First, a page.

Lonely Planet Writer

See the stunning photos of the first ever Day of the Dead parade inspired by James Bond

Mexico City and São Paulo have hosted the first ever parades for the annual Day of the Dead festival, complete with floats and giant skeleton marionettes – and it was all inspired by the latest James Bond movie.

People in costume wait to parade during the Dia de los Muertos (Day of the Dead) festival at the Memorial da America latina in São Paulo, Brazil.
People in costume wait to parade during the Dia de los Muertos (Day of the Dead) festival at the Memorial da America latina in São Paulo, Brazil. Image by Cris Faga/NurPhoto/Getty Images
(Marco Ugarte/AP)
An Aztec band of troops… on roller blades (Marco Ugarte/AP)

Fans of  the best-loved fictional secret service agent may recall a memorable scene at the opening of 2015′s Spectre, where Bond finds himself chasing a rogue villain amidst the chaos of a Day of the Dead parade in the Mexican capital. The Bond film scene was visually stunning, but sadly lacking in truth since Mexico City had never before hosted such an event. Rather than quibble over authenticity, Mexicans decided the Bond creators might be on to something and swiftly made arrangements to turn the dream into reality – and the results are quite stunning. Tens of thousands gathered to witness the magic of a phalanx of Aztec warriors on roller skates and over 1000 actors, dancers and costumed acrobats performing tricks. People in São Paulo also joined in on the festivities as they took to the street in stunning make up and costumes.

(Marco Ugarte/AP)
Hollywood has been among the most powerful influencers on the changing Mexican tradition (Marco Ugarte/AP)
Two children are dressed up as people in costume wait to parade in São Paulo, Brazil.
Two children are dressed up as people in costume wait to parade in São Paulo, Brazil. Image by Cris Faga/NurPhoto/Getty Images

This is a far-cry from traditional Day of the Dead celebrations, which generally consist of sombre family gatherings at the graves of loved ones departed. Lourdes Berho, chief executive of the government’s Mexico Tourism Board said: “when this movie hit the big screen and was seen by millions and millions of people in 67 countries, that started to create expectations that we would have something. We knew that this was going to generate a desire on the part of people here, among Mexicans and among tourists, to come and participate in a celebration, a big parade.”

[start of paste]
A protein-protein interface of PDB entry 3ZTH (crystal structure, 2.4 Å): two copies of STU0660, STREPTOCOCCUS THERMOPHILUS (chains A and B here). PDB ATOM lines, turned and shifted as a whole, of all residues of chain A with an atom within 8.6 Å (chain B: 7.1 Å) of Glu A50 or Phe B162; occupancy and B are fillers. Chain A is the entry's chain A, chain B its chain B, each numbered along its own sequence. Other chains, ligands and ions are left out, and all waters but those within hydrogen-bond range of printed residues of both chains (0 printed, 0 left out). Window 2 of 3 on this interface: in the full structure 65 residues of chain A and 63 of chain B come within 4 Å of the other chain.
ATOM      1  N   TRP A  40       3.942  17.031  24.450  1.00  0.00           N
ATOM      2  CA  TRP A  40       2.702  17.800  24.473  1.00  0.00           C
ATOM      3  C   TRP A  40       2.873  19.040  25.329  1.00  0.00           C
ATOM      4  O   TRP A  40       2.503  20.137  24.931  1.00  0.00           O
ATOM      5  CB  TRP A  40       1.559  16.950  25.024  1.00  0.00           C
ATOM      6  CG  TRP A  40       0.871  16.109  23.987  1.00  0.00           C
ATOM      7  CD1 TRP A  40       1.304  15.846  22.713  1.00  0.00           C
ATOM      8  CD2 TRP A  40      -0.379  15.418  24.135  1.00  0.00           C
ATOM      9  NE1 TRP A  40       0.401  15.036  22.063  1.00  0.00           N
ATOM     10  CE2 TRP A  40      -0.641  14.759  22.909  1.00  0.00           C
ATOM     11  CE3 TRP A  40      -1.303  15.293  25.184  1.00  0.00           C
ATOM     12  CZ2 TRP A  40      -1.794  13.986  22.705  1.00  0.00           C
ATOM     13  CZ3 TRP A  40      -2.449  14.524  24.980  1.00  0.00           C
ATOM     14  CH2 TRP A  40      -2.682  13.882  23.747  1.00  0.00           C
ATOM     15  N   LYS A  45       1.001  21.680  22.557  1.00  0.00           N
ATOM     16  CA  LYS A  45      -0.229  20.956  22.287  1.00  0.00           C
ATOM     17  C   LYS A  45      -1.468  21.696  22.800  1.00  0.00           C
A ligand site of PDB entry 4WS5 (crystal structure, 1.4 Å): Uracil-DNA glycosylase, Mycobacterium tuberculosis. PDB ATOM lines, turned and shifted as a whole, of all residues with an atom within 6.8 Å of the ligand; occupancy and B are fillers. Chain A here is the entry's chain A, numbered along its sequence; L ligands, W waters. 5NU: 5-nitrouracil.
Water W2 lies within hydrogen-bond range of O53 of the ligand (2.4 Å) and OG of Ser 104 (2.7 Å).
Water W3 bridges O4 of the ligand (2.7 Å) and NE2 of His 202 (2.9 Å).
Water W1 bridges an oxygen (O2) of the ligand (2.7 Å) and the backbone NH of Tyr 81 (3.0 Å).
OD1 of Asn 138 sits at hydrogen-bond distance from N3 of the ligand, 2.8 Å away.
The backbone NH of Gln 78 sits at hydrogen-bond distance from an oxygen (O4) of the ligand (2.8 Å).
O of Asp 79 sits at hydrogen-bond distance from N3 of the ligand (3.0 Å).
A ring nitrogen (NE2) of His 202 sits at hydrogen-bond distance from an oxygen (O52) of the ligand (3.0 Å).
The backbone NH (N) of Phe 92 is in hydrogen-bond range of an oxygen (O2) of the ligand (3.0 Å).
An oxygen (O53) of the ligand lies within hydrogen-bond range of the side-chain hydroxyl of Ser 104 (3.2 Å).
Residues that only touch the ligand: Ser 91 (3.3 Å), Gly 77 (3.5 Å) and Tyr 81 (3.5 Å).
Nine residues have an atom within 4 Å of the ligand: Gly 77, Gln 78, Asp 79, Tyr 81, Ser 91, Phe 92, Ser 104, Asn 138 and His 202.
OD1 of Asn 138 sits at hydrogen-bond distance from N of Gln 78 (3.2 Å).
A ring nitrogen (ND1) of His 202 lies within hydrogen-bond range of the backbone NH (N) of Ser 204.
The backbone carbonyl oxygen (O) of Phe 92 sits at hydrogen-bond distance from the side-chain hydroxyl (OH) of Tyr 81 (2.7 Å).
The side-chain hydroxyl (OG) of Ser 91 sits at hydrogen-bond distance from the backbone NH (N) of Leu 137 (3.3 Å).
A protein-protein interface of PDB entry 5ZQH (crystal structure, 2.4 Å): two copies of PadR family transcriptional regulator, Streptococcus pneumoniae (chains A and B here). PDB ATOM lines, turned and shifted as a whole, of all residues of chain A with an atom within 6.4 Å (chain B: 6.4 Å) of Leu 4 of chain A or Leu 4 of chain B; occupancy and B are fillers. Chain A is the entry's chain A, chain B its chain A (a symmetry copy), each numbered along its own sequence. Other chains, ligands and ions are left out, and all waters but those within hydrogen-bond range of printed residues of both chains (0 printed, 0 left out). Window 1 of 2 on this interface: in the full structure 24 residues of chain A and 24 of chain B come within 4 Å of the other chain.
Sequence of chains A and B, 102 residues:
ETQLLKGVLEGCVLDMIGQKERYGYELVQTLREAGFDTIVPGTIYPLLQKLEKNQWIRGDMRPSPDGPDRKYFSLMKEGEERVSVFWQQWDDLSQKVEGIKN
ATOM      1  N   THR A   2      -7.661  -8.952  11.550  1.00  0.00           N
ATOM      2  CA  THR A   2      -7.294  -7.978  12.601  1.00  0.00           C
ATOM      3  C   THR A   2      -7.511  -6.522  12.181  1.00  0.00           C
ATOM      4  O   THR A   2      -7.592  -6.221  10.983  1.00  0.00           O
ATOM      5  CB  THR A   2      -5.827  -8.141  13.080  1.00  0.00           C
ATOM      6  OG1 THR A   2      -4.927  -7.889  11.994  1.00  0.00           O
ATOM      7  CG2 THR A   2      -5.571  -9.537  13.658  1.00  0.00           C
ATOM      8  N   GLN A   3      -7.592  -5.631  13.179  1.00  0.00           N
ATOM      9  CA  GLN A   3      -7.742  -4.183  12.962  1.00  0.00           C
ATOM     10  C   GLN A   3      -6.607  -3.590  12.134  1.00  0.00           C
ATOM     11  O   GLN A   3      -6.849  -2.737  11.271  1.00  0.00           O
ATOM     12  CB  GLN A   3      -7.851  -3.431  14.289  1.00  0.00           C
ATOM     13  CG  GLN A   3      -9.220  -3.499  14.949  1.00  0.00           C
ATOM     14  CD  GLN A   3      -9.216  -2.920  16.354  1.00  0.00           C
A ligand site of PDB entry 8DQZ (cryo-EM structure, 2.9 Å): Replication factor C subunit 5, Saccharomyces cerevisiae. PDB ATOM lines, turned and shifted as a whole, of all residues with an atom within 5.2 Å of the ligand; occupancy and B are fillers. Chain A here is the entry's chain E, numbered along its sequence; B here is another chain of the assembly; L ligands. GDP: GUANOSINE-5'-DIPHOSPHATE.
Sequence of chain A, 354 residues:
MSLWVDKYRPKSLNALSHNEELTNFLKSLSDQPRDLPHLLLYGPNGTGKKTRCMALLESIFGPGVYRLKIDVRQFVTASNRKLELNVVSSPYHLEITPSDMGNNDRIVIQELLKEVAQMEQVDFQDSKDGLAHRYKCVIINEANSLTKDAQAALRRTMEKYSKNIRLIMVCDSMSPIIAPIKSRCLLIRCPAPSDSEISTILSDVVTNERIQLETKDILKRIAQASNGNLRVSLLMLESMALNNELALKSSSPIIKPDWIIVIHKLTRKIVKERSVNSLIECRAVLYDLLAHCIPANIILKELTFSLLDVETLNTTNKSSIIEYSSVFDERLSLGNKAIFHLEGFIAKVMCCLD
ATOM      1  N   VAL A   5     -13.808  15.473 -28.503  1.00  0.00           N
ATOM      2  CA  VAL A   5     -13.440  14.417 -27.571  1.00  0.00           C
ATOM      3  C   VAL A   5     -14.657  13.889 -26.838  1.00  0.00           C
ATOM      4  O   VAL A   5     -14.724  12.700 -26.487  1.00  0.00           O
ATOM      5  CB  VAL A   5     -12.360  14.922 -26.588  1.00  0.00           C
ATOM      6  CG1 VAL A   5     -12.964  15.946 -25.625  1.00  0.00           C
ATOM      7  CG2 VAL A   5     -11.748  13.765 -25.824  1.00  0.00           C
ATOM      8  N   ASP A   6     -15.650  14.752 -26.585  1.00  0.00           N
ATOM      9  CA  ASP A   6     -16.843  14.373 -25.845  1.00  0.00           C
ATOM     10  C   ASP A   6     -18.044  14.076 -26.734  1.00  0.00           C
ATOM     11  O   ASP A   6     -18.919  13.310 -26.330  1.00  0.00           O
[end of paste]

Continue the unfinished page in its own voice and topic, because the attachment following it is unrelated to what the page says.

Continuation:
(Marco Ugarte/AP)
Mexico City Mayor Miguel Angel Mancera, centre, cuts the ribbon to inaugurate the city’s first Day of the Dead parade (Marco Ugarte/AP)

The increasing popularity of “Zombie Walks”, where swarms imitate the un-dead in organised marches, have come to represent a new era of celebrations for the tradition, along with a general merging with Halloween-esque costumes including witches and ghosts. Johanna Angel, an arts and communication professor at Mexico’s Ibero-American University, said the influences flow both north and south.

(Marco Ugarte/AP)
The Zombie Walk has become a prominent feature at many localised Day of the Dead celebrations (Marco Ugarte/AP)
A woman wears incredible and intricate makeup in São Paulo, Brazil for the Day of the Dead parade.
A woman wears incredible and intricate makeup in São Paulo, Brazil for the Day of the Dead parade. Image by Cris Faga/NurPhoto/Getty Images

“I think there has been a change, influenced by Hollywood,” Angel said. “The foreign imports are what most influence the ways we celebrate the Day of the Dead here.” It might not be the most traditional Day of the Dead Mexico City has seen, but it’s almost certainly the most electric.

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